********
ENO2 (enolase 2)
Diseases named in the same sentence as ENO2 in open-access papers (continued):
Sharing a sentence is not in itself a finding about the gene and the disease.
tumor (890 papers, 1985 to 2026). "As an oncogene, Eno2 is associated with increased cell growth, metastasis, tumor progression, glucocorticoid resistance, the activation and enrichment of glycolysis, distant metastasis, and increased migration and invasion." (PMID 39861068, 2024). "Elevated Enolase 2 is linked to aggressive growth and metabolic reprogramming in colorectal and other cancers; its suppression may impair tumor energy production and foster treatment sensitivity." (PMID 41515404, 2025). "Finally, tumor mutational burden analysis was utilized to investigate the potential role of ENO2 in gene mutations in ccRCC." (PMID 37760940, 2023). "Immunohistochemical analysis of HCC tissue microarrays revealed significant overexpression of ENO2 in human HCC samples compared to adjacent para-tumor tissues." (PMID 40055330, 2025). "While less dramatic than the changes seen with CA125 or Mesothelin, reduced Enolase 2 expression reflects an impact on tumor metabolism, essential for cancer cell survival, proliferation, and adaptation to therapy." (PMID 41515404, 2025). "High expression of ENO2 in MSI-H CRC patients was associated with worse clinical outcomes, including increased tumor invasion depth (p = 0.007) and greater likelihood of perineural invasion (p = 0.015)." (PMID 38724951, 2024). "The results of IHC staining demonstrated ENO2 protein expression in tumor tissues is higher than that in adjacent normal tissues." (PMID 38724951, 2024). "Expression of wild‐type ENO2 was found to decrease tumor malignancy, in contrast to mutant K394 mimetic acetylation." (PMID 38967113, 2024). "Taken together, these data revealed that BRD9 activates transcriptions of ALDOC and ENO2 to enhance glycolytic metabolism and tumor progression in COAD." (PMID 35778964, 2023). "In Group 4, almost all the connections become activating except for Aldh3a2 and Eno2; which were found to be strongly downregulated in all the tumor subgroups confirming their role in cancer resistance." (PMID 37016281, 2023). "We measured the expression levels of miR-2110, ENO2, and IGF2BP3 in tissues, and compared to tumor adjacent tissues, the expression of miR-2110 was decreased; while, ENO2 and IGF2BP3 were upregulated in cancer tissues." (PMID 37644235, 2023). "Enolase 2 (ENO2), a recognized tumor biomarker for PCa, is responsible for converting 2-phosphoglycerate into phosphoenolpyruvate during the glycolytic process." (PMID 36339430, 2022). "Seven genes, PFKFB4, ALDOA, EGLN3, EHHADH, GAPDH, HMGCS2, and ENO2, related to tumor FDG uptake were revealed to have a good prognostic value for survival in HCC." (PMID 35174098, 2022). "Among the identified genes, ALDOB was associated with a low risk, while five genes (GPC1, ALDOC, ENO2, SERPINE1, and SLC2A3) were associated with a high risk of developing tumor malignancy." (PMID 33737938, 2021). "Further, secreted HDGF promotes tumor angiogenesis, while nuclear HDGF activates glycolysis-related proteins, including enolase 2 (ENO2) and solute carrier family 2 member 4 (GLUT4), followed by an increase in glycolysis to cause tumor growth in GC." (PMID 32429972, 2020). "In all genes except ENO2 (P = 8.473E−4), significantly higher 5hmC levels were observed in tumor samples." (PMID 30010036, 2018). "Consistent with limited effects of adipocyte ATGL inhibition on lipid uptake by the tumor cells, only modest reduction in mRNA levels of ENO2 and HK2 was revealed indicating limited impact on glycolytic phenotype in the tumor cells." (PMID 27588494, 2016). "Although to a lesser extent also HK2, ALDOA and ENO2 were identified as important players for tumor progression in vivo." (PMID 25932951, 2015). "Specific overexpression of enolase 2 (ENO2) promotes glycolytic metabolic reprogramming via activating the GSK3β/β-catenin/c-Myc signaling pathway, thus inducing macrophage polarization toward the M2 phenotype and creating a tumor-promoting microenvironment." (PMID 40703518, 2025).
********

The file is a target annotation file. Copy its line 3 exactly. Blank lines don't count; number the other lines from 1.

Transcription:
Sharing a sentence is not in itself a finding about the gene and the disease.